They are also incapable of facing the one true fact about being Jewish out side of Israel. They are emotionally unable to face the knowledge that as Jews it is always possible (however remotely) that even though today they are privileged Americans, one day there might come a time when the privilege will be swept away and they will find that their finely honed knowledge of America’s Civil Laws and culture is no protection against the cold hard reality that exists in most of the rest of the world. The most frightening and ominous phrase in the Torah comes near the beginning of Exodus “V’yakham melech hadash al Mitzrahim asher loh yodah et yosef” which means, “And there arose a new king over Egypt who did not know Joseph” Things can change as quickly as that. The current threat is the Islamofascist wish to institute a world-wide caliphate and Shari'a law in the thirties it was the German American Bund. It is always there.
Russians feel that knowledge in the core of their beings. No one who has not in some way suffered the way they did in their own lifetime can possibly understand this well enough to have the strength to face this awful truth. Most of us Assimilated American Jews subconsciously choose not see through the veneer of civil society to the chaos, cruelty and fear that can lie behind it. We may know its there but have a great emotional need to ignore it.
Among Assimilated American Jews it is only those of us who have had some combination of harsh life experiences, closeness with the Russian community, and, most of all, the rare first hand encounter with the The Beast who can see that it is more dangerous to remain ignorant and passive in the face of the threats than to face them and deal with them.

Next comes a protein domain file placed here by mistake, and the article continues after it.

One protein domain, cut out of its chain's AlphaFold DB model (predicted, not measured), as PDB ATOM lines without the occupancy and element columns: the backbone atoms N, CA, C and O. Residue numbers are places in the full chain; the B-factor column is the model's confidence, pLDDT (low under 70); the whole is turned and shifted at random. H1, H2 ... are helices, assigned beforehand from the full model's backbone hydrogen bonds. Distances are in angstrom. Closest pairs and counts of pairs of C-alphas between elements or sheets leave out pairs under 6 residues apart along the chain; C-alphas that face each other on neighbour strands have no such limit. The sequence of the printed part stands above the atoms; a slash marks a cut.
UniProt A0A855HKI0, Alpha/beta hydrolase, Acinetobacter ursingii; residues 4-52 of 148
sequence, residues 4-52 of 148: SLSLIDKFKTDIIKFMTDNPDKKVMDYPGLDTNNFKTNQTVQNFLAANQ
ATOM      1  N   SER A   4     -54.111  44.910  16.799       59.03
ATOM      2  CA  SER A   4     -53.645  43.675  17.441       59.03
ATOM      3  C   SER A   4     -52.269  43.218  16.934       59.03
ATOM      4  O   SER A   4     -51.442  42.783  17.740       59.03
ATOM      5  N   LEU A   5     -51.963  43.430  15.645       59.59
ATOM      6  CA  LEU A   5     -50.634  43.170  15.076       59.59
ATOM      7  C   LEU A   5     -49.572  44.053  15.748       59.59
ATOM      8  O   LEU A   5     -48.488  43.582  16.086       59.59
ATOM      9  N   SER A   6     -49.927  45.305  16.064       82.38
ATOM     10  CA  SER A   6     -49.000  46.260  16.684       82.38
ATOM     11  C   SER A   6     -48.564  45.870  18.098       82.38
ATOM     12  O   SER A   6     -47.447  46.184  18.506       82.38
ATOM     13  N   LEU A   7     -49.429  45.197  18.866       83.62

Back in 1976 when the ACLU and I had assumed the mantle of “protector of the constitution” and, each in our own way, committed ourselves to the single-minded dedication to the minute letter of the first amendment we were guilty of a “foolish consistency”. Ralph Waldo Emerson wrote, “A foolish consistency is the hobgoblin of little minds, adored by little statesmen and philosophers and divines”. I would add over-educated prigs a group to which I hope I have tendered my resignation for good.
. Don’t misunderstand me, its not that I’ve in any way changed my mind about the essential sanctity of free speech. The distinction I have learned to draw may be subtle but it is also very important.
Here is the problem: I agree that the Nazis are entitled by our constitution to assemble and speak, but to require our government to countenance such activity with no way of protecting the welfare of other citizens is unconscionable. When we enforce the right of free speech without regard to the effect of that speech on others we are in danger of allowing the active harassment, sedition and defamation. The holocaust survivors are one example of a group of people that deserve to be protected.
The families of fallen soldiers whose funerals have been disrupted by anti-war demonstrations are another, more current one example. This wholly nasty and heartless tactic has been adopted by the anti-way movement, in which they seek out the funerals of soldiers who were killed in action and picket them with the express purpose of causing the maximum anguish to the grieving family. They apparently feel that this will amplify the media coverage they receive.